Facebook Still Reigns Supreme With Teens, But Social Media Interest Dwindling

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Teens still love Facebook. No news there. According to a recent study by Piper Jaffray, 33 percent of the 5,200 teens surveyed choose Facebook as their most important social network.

Following behind, Twitter has 30 percent of the vote, while 17 percent of teens say that Instagram is the most important social network.

What’s notable, however, is that interest in Facebook seems to be declining heavily among teens. Though teens still dub Facebook their most important social network, Piper Jaffray reports that the numbers are down regarding how many teens see Facebook as the most important social media website.

Over the past year, the number of teens who deem Facebook as the most important social media site has dropped from more than 30 percent to just over 20 percent. But it’s not just Facebook. Almost all social media sites have either seen a decline or stagnation in their importance to the teen demographic.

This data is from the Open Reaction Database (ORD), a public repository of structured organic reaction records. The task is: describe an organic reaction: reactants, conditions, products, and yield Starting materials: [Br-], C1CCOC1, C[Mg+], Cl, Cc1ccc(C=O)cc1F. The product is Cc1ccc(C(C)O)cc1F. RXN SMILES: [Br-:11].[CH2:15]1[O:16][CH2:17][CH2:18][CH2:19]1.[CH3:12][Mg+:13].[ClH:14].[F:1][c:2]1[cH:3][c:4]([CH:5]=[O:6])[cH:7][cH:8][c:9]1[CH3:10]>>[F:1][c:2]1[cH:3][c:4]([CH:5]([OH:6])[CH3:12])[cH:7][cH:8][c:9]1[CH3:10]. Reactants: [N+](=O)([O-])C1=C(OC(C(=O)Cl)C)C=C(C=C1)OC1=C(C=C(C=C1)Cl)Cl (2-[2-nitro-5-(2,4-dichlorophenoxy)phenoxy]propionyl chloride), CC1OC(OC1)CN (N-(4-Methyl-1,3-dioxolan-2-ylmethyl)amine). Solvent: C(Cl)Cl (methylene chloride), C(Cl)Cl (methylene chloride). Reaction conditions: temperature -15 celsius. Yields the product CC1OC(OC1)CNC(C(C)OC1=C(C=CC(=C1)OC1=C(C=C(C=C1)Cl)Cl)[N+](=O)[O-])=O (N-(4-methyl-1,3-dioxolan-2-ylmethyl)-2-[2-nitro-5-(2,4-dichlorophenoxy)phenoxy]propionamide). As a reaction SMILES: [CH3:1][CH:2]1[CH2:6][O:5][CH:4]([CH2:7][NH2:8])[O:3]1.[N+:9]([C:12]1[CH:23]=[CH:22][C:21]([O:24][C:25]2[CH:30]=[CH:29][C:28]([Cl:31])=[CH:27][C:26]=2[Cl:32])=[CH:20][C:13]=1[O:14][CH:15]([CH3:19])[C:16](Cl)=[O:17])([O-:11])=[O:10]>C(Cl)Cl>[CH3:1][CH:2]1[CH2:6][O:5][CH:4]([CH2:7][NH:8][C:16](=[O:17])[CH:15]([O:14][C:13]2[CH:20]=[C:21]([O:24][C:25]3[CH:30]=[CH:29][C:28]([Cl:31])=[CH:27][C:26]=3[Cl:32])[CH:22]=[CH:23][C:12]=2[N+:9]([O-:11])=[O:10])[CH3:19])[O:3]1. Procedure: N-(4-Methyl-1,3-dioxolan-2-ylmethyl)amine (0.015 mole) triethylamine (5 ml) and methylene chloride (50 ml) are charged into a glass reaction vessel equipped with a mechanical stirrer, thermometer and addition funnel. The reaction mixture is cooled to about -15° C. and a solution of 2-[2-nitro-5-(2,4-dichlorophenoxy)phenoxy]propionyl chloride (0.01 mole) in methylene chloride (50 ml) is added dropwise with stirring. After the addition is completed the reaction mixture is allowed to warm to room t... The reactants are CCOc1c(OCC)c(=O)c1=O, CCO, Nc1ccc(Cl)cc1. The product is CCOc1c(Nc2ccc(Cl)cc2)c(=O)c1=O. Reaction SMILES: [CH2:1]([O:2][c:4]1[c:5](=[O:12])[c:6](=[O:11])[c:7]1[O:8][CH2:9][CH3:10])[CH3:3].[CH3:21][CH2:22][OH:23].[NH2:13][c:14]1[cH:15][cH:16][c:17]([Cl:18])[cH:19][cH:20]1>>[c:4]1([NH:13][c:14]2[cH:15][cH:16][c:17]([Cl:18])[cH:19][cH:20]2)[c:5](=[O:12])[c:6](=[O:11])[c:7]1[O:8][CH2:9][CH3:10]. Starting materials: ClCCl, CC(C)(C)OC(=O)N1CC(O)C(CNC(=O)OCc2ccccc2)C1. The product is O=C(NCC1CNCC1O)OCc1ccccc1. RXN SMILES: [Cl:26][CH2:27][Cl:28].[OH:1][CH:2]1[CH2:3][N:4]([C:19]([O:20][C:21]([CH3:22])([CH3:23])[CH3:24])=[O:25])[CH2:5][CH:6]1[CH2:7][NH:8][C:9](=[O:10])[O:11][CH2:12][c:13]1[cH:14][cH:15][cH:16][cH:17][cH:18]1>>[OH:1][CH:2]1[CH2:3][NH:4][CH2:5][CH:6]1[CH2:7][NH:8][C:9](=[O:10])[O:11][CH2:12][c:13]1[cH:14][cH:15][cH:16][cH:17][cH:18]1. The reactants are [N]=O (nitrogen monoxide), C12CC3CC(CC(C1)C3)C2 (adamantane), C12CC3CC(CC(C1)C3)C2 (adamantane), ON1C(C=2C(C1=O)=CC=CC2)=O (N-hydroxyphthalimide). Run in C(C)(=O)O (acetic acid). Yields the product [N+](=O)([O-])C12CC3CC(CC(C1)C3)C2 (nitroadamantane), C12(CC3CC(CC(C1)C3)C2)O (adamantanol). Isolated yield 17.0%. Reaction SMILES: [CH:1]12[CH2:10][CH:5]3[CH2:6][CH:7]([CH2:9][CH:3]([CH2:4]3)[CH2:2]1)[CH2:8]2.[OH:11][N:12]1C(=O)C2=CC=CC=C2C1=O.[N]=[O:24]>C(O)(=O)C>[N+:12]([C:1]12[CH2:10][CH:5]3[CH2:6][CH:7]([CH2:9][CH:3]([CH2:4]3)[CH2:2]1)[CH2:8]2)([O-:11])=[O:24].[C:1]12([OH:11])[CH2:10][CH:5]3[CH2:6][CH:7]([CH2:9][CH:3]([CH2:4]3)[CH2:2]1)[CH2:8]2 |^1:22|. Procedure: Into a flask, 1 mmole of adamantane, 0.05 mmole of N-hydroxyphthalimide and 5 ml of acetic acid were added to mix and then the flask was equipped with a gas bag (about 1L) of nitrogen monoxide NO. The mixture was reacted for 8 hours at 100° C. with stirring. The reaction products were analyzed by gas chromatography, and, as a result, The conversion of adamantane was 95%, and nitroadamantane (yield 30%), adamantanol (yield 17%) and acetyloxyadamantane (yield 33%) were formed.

YouTube may usurp Facebook soon as the most important social media site, though it too has shown a decline in importance. As it stands right now, YouTube also has around 22 percent of the vote, but seems to be declining at a much slower pace.

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Both Instagram and Twitter show strong growth, especially this spring as kids gear up for summer.

But in true teenage fashion, the survey group of 5,200 teens made sure to note their favorite social media tools that were excluded from the list. According to the PJC study, teens are intrigued by Wanelo, Vine, Snapchat, Kik, and 4chan, in that order.

Vine has only been around for a few months, but has already risen to number 1 in the App Store. Snapchat is also a no-brainer, considering that teens make up the majority of a demographic that sends over 20 million snaps per day.

Just as much as Twitter poses a threat, so too do these up-and-coming social apps that have taken teens by storm.

However, Facebook Home (a new Facebook-baked Android skin) may prove useful as teens’ interest wanes. Not only will it give Facebook insight into which apps to look out for, as it monitors when and how often users launch apps, but it will put Facebook in front of users at a much more pervasive scale.